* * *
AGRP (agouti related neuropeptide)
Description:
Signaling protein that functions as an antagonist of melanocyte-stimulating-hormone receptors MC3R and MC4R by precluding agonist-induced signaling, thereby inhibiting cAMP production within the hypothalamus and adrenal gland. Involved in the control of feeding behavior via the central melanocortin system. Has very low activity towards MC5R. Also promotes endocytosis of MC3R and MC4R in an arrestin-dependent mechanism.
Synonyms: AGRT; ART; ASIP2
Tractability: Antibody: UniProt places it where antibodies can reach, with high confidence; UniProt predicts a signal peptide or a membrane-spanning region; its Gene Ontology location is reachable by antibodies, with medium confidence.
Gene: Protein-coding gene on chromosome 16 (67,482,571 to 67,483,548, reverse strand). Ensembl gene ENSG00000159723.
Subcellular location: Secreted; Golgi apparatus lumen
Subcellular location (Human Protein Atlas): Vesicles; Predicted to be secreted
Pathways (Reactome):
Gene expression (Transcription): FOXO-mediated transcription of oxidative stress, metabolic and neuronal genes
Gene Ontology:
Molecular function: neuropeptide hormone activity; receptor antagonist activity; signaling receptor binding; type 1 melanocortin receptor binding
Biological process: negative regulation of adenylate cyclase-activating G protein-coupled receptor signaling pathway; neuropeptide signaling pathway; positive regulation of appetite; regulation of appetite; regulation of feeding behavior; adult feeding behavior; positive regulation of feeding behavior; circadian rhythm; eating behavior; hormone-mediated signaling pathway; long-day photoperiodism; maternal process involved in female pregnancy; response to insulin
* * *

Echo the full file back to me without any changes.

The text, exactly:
AGRP (agouti related neuropeptide)
Description:
Signaling protein that functions as an antagonist of melanocyte-stimulating-hormone receptors MC3R and MC4R by precluding agonist-induced signaling, thereby inhibiting cAMP production within the hypothalamus and adrenal gland. Involved in the control of feeding behavior via the central melanocortin system. Has very low activity towards MC5R. Also promotes endocytosis of MC3R and MC4R in an arrestin-dependent mechanism.
Synonyms: AGRT; ART; ASIP2
Tractability: Antibody: UniProt places it where antibodies can reach, with high confidence; UniProt predicts a signal peptide or a membrane-spanning region; its Gene Ontology location is reachable by antibodies, with medium confidence.
Gene: Protein-coding gene on chromosome 16 (67,482,571 to 67,483,548, reverse strand). Ensembl gene ENSG00000159723.
Subcellular location: Secreted; Golgi apparatus lumen
Subcellular location (Human Protein Atlas): Vesicles; Predicted to be secreted
Pathways (Reactome):
Gene expression (Transcription): FOXO-mediated transcription of oxidative stress, metabolic and neuronal genes
Gene Ontology:
Molecular function: neuropeptide hormone activity; receptor antagonist activity; signaling receptor binding; type 1 melanocortin receptor binding
Biological process: negative regulation of adenylate cyclase-activating G protein-coupled receptor signaling pathway; neuropeptide signaling pathway; positive regulation of appetite; regulation of appetite; regulation of feeding behavior; adult feeding behavior; positive regulation of feeding behavior; circadian rhythm; eating behavior; hormone-mediated signaling pathway; long-day photoperiodism; maternal process involved in female pregnancy; response to insulin